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Non-Linear Editing on the PC
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Old April 23rd, 2006, 06:41 PM   #16
Jubal 28
Join Date: Mar 2005
Location: Wilmington, NC
Posts: 872
Originally Posted by Robert Bobson
(I'm starting to think you're pulling my leg here....?)
I'm not. But I'm starting to think we're either talking about two different things or we're just saying it in different ways.

What I read you as saying is that a television scans one field, keeps it there, then fills in the rest of the picture with the next field with the first field being just as bright as the second one is filled in -- then the next field erases those. Maybe that's not what you meant? If not, then I misread you. If it IS what you meant, then yeah, I disagree very much.

Now, if you mean it the way Ron describes it, where the phosphors fade on the first field as the second one is painted, then yeah -- we agree. But in this sense, only one field is ever active at a time, and yes, your brain fills in the rest of the picture as the previous field fades.

But if you're seeing jaggies on an interlaced display, you must one heck of a set of eyes, because almost no one can. Pausing a "frame" of interlaced on a progressive display (like an NLE preview window on a computer monitor)? Sure. Then you see the jaggies. But not in motion on an interlaced display.

Ron, I think 24p is kept for cinematic motion picture production because people just like the way it looks. I know I do.
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Old April 23rd, 2006, 09:27 PM   #17
Inner Circle
Join Date: Mar 2003
Location: Ottawa, Ontario, Canada
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David I too like the colour saturation and depth of field effects of film but find the stutter so disturbing I really don't watch much film anymore. Unfortunately this is also starting to apply to television too. It is possible to shoot with high frame rate to get all the fluid motion and use post to get any effect one wants( within reason!!!) I would even like the opportunity to have the player do this on playback so that people like me can have their nice smooth motion and people who like the stutter of a slow frame rate get what they want too. Emulating stutter from a higher frame rate progressive image would be easy. High frame rate progressive capture has a lot going for it.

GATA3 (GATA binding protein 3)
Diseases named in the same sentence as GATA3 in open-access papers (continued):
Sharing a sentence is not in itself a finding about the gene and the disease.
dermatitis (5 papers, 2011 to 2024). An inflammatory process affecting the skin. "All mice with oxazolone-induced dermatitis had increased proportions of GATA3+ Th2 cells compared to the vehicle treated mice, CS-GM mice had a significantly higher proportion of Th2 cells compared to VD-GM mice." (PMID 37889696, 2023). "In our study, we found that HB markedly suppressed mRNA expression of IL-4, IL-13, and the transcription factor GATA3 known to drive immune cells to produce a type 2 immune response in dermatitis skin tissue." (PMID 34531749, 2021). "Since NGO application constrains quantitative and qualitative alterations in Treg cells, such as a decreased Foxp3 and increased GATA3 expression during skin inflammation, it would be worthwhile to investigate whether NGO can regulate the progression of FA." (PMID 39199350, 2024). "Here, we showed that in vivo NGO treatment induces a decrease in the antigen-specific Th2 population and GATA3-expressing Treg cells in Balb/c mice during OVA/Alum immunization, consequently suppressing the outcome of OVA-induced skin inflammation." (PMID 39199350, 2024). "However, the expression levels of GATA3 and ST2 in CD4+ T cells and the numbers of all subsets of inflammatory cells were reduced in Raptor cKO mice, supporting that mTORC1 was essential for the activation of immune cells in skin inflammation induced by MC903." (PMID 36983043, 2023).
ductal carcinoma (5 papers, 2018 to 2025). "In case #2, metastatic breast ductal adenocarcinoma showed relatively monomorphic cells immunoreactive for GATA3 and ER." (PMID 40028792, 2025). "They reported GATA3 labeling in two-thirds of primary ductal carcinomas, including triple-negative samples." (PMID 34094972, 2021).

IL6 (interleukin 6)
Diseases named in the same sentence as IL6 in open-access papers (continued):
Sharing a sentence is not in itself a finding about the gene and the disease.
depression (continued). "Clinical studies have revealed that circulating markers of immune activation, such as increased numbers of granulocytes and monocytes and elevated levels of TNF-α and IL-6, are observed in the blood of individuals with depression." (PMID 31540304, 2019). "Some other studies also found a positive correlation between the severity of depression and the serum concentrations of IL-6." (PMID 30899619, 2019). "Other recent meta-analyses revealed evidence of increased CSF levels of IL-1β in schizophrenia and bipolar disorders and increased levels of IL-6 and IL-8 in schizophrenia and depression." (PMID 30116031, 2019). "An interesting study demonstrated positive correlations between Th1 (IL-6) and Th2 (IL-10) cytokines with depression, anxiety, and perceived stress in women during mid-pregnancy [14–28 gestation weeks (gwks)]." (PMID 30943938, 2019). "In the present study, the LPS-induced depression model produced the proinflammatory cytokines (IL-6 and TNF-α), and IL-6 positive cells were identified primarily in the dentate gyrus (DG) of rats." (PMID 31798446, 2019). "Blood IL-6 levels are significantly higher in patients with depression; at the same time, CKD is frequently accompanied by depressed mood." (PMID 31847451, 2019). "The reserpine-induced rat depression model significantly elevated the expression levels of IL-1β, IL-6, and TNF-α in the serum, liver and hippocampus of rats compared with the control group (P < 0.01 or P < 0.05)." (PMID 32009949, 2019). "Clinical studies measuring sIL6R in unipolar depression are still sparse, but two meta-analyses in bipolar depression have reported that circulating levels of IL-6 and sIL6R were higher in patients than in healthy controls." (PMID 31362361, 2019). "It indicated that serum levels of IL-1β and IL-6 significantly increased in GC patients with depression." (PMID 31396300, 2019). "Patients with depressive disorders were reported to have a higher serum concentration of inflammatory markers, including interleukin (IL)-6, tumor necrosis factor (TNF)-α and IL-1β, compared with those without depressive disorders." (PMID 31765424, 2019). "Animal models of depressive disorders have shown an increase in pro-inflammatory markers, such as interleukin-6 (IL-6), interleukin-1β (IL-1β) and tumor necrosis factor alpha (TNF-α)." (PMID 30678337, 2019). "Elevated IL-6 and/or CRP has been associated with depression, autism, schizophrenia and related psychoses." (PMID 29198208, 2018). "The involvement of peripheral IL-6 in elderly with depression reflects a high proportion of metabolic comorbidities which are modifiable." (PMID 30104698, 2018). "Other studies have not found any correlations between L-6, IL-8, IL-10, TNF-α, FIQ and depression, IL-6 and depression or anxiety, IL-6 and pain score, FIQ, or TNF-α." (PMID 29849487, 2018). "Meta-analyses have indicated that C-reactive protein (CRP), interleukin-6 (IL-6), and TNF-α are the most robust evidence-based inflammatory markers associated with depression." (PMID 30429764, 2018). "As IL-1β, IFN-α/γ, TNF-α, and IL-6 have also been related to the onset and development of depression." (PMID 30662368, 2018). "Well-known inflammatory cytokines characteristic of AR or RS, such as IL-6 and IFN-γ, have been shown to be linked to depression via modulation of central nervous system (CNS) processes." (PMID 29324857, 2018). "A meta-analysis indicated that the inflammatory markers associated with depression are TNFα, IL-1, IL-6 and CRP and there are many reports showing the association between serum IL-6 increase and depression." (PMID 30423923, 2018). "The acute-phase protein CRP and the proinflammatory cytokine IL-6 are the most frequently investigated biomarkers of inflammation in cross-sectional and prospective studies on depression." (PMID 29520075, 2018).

Ron Evans
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Old April 25th, 2006, 06:11 PM   #18
Jubal 28
Join Date: Mar 2005
Location: Wilmington, NC
Posts: 872
Hmmmm . . .

An on-the-fly reverse telecine from 60p DVD (or whatever).

Interesting. I can see a few problems in the production pipeline, but I can see some uses for it, too.
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Old April 29th, 2006, 12:53 AM   #19
Inner Circle
Join Date: Jun 2005
Location: Saskatchewan
Posts: 3,004
you solved a problem

I do not know if you are still following this thread, but in all the interesting debate you solved a problem I had in a recent music video I produced.
I used stills periodically through out, taken from grabbed frames. all of them turned out just fine while editing. However in the dvd production when we watched it this one still looked like it was fluttering continually.
After reading this I realized that I must have captured the frame from film that was 60 frames interlaced!! In relaity I had captured two frames and they flash back and forth!!
I now shoot primarily in 30 p and take stills out of it and should not have that problem again.
So while editing 60 i the cure is to deinterlace a clip, take your stills and then reinterlace the clip.

is that correct? is there an easier way??
Dale W. Guthormsen
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